3 years ago

Can demographic and anthropometric characteristics predict clinical improvement in patients with chronic non-specific low back pain?

Indiara Soares Oliveira, Leonardo Oliveira Pena Costa, Alessandra Narciso Garcia, Gisela Cristiane Miyamoto, Cristina Maria Nunes Cabral, Lucíola Da Cunha Menezes Costa

Publication date: July–August 2018

Source: Brazilian Journal of Physical Therapy, Volume 22, Issue 4

Author(s): Indiara Soares Oliveira, Leonardo Oliveira Pena Costa, Alessandra Narciso Garcia, Gisela Cristiane Miyamoto, Cristina Maria Nunes Cabral, Lucíola da Cunha Menezes Costa

Abstract
Objective

To identify potential prognostic factors that may predict clinical improvement of patients treated with different physical therapy interventions in the short-term.

Methods

This is a prospective cohort study. A total of 616 patients with chronic non-specific low back pain treated with interventions commonly used by physical therapists were included. These patients were selected from five randomized controlled trials. Multivariate linear regression models were used to verify if sociodemographic characteristics (age, gender, and marital status), anthropometric variables (height, body mass, and body mass index), or duration of low back pain, pain intensity at baseline, and disability at baseline could be associated with clinical outcomes of pain intensity and disability four weeks after baseline.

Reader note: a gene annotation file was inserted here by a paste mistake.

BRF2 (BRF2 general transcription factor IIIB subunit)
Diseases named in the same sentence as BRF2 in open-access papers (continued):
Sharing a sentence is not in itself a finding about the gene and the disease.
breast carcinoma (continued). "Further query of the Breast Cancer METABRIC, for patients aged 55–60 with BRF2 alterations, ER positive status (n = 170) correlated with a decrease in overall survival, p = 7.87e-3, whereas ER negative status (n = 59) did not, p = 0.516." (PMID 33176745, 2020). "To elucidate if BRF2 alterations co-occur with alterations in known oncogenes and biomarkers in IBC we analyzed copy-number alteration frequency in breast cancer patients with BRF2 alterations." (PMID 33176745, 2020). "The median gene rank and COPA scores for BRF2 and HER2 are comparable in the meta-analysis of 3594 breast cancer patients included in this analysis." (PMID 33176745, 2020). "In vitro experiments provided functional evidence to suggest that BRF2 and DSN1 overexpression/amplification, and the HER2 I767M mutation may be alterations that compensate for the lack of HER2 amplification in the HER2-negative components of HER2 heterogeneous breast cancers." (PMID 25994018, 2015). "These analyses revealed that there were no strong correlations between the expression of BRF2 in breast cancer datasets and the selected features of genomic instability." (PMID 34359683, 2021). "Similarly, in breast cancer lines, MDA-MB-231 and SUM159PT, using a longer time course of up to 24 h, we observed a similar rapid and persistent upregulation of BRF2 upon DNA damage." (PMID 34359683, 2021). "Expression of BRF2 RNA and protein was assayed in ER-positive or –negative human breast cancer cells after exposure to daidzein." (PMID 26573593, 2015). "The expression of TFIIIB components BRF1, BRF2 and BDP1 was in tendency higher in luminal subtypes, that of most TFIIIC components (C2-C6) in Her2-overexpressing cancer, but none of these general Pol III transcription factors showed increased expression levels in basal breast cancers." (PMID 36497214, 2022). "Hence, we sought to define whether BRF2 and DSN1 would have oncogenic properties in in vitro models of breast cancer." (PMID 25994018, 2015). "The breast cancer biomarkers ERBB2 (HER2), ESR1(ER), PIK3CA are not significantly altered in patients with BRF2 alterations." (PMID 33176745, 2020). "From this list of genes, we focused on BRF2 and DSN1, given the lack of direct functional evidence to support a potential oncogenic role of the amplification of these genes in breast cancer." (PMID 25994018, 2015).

Results

The predictive variables for pain intensity were age (β = 0.01 points, 95% CI = 0.00 to 0.03, p = 0.03) and pain intensity at baseline (β = 0.23 points, 95% CI = 0.13 to 0.33, p = 0.00), with an explained variability of 4.6%. Similarly, the predictive variables for disability after four weeks were age (β = 0.03 points, 95% CI = 0.00 to 0.06, p = 0.01) and disability at baseline (β = 0.71 points, 95% CI = 0.65 to 0.78, p = 0.00), with an explained variability of 42.1%.

Conclusion

Only age, pain at baseline and disability at baseline influenced the pain intensity and disability after four weeks of treatment. The beta coefficient for age was statistically significant, but the magnitude of this association was very small and not clinically important.

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